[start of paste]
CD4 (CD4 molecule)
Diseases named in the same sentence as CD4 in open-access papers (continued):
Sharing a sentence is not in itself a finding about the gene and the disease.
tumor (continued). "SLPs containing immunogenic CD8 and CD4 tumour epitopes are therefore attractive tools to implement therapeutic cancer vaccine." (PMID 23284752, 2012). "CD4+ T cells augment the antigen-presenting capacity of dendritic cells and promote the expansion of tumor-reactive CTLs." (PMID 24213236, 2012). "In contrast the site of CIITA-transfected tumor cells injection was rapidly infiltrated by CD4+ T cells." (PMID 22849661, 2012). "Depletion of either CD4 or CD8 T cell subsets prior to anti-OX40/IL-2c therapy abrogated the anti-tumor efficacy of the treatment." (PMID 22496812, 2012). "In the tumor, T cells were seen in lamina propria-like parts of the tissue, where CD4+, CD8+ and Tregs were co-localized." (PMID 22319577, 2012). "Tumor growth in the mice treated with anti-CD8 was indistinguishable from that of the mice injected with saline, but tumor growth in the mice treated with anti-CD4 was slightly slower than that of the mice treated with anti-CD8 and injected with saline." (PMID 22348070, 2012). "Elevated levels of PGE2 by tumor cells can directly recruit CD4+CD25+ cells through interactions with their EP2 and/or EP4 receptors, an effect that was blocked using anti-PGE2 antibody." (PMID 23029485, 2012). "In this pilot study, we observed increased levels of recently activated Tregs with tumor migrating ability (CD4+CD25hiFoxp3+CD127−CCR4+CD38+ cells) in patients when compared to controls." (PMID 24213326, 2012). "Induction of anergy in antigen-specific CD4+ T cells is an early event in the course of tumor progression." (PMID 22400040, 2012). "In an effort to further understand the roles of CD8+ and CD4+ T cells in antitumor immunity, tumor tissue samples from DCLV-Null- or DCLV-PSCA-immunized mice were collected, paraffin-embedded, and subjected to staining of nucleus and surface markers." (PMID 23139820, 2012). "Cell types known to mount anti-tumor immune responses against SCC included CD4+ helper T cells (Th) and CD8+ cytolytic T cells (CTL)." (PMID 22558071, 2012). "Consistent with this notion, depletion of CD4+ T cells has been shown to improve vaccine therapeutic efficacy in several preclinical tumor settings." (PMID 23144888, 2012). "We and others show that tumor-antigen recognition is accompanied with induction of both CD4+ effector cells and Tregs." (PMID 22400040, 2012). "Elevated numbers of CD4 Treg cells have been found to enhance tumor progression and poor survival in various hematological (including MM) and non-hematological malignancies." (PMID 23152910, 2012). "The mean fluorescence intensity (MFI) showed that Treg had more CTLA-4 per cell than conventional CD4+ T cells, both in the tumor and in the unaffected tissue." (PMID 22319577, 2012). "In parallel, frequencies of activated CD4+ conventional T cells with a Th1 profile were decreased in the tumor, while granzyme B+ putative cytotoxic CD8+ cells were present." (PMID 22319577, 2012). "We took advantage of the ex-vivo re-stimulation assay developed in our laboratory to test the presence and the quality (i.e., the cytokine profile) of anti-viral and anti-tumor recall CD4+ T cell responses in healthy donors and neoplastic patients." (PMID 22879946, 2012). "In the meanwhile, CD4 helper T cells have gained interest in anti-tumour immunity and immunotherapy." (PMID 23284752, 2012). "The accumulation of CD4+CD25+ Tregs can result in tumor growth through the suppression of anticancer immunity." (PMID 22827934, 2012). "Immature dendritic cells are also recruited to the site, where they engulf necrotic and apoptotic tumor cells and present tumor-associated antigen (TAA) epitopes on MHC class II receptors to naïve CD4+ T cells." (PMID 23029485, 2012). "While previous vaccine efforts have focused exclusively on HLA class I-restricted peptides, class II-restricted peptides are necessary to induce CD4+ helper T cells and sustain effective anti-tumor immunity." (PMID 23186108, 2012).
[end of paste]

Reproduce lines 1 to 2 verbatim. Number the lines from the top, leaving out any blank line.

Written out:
CD4 (CD4 molecule)
Diseases named in the same sentence as CD4 in open-access papers (continued):